The South African kiwifruit industry has huge potential and should be made a focus of the country’s post-pandemic reconstruction and recovery plan for the agricultural industry.
The government has partnered with the private sector in drafting an Agricultural & Agro-Processing Master Plan, which is expected to be launched in the coming months.
Writing in Business Live, Louw Pienaar, a senior agricultural economist at the Bureau for Food & Agricultural Policy, and Wandile Sihlobo, chief economist of the Agricultural Business Chamber of SA, said a clear focus on commodities with the potential for growth but that have not featured as prominently as crops such as maize, citrus, and wine grapes is also required. They say one such commodity is kiwifruit.
“The SA kiwifruit industry is small (about 200ha under cultivation), though production dates back more than 40 years. The fruit is grown in Limpopo, Mpumalanga, KwaZulu-Natal and there has been resurgence recently in the Western Cape,” they said.
“While the local industry has operated in the shadows of major fruits for many years, interest is growing. This is driven in part by changing global consumer preferences and the focus on a healthy diet. We believe it is possible that the kiwifruit industry could experience impressive expansion — as was the case with blueberries, which were stagnant for a long time expanded greatly as global demand spurred SA farmers to increase their production.”
They said several new varieties of kiwifruit have entered SA recently, with unique colours and flavours, and some are well suited to local growing conditions.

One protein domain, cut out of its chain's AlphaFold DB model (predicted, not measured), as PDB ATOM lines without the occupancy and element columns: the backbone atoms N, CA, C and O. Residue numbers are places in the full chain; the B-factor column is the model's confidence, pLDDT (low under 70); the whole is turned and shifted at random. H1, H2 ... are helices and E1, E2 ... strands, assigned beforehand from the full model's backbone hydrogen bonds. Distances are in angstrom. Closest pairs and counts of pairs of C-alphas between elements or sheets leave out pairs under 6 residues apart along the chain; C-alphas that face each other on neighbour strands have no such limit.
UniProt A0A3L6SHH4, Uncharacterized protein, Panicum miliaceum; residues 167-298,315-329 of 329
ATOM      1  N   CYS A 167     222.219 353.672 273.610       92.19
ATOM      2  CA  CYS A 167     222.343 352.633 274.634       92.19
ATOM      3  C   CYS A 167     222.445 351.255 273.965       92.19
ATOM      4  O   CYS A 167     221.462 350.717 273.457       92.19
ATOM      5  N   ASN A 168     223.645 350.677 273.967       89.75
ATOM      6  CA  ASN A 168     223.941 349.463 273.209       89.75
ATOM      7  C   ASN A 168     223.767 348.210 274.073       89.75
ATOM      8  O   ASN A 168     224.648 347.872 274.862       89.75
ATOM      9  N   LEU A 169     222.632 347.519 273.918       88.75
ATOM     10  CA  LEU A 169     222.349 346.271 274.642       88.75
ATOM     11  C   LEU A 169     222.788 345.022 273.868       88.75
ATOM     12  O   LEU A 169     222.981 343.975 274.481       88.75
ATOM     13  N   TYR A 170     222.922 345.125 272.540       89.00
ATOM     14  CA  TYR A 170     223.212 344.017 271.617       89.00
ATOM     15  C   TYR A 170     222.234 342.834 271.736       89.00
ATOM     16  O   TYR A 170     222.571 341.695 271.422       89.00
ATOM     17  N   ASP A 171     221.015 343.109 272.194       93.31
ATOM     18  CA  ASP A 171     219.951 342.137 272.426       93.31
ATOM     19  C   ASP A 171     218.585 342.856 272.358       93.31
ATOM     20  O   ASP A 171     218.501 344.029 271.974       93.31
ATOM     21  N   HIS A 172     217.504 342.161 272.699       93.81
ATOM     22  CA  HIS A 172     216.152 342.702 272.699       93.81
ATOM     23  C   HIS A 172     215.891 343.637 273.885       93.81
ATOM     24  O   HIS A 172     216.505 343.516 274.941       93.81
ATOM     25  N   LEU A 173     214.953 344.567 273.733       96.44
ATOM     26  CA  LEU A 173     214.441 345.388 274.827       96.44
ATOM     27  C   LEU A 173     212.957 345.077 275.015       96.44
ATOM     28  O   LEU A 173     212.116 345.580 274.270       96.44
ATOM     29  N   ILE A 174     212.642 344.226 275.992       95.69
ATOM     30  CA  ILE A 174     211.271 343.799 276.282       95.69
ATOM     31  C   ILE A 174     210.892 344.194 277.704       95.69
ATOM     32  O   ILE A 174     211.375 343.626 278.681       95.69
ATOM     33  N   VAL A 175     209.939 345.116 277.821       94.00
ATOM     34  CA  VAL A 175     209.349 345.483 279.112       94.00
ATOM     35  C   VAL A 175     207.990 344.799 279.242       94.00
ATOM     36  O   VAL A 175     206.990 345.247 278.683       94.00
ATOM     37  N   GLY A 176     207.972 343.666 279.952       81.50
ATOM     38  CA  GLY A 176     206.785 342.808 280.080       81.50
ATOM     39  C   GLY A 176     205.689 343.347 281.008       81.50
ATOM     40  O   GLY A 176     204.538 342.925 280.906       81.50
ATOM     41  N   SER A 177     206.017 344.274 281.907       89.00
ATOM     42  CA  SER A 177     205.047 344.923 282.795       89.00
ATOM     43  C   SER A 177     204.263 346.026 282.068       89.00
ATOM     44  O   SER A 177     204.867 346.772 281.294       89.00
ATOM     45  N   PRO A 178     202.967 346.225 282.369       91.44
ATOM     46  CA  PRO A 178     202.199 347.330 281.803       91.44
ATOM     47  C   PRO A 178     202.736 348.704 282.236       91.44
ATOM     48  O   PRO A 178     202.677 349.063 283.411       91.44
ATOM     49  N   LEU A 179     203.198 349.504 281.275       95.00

A large portion of kiwifruit ripens earlier than in New Zealand, the leading Southern Hemisphere exporter, an advantage since it allows producers to access the global market earlier, they said.
“In addition, SA has an established agricultural trade relationship with the EU, and is closer to that market than New Zealand, which should translate into a price advantage,” they said. “There is also an opportunity for exports into Africa and its oceanic islands, which are potentially valuable new markets.”
“Domestic demand is also likely to grow in the coming years. SA is a net importer of kiwifruit, and we view this as an immediate opportunity for farmers. The knowledge of the fruit industry in scaling production of berries, cherries and other alternative crops also count in our favour, with a supply chain geared to efficiency.”
They noted that the labor-intensive nature of kiwifruit production strengthens the case for it to be explored from a policy perspective, given SA’s high rate of unemployment.
While no formal research has been completed yet, they says their our observations suggest job creation in kiwifruit could be similar to that of table grapes at about two full-time job equivalents per hectare planted.
“The major driver of the future growth of this industry will hinge on the ability to drive yield improvement and quality. We hope SA’s kiwifruit industry can follow in the steps of its blueberry counterpart to drive more growth in agriculture,” they said.
“Focusing on agriculture as one of the sectors to stimulate growth and job creation is the right approach, with a focus on exploring niche crops and fruit such as the kiwifruit, which might be a game changer in the agricultural sector.”